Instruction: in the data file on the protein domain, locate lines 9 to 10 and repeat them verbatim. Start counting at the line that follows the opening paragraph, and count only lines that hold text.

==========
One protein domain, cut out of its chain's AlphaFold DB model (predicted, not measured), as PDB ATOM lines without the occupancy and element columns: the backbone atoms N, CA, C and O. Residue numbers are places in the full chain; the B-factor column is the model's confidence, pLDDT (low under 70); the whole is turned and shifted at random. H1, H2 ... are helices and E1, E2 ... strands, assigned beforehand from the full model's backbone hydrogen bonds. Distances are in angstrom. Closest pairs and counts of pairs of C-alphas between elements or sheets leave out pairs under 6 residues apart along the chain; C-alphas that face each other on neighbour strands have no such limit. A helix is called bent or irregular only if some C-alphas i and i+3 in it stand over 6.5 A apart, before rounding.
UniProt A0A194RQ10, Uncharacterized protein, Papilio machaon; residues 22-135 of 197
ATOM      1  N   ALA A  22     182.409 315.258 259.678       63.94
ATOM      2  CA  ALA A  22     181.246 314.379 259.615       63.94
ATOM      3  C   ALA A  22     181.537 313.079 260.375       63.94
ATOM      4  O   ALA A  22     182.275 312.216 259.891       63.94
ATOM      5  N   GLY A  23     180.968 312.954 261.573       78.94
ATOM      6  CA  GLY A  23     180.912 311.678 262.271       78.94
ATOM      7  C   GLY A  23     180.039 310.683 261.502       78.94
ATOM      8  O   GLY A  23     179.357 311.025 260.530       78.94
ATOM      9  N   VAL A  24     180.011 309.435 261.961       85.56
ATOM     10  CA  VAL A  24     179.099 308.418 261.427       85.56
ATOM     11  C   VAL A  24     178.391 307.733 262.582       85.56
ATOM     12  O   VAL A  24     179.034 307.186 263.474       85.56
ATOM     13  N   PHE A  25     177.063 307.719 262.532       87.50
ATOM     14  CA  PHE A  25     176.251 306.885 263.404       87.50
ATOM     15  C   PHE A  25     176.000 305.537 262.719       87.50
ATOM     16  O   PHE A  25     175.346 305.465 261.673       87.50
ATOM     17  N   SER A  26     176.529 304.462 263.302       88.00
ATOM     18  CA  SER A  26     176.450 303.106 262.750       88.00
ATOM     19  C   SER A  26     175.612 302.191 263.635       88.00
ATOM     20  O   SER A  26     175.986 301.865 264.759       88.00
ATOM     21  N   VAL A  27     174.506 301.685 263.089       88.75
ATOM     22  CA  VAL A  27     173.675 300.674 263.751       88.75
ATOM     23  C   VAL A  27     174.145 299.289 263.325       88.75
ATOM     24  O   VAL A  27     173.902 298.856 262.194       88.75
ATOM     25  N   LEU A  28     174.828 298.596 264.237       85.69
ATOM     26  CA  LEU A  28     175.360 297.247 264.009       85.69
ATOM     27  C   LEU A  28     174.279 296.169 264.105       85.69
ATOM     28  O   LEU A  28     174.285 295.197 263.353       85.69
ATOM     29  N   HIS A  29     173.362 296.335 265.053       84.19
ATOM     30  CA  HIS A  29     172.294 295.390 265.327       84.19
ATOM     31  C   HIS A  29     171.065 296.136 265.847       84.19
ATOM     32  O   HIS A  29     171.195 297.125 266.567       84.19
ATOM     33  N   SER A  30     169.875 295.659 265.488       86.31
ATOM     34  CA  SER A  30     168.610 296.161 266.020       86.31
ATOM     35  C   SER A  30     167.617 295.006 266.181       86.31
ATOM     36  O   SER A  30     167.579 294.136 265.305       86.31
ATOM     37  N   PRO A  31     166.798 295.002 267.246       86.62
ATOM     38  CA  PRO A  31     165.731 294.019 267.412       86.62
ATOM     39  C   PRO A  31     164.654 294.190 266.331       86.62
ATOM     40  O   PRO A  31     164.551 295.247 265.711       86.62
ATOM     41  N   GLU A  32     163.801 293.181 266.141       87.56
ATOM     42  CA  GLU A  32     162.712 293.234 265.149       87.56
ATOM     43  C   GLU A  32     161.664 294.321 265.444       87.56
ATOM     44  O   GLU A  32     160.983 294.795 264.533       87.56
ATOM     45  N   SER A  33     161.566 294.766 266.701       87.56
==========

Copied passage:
ATOM      8  O   GLY A  23     179.357 311.025 260.530       78.94
ATOM      9  N   VAL A  24     180.011 309.435 261.961       85.56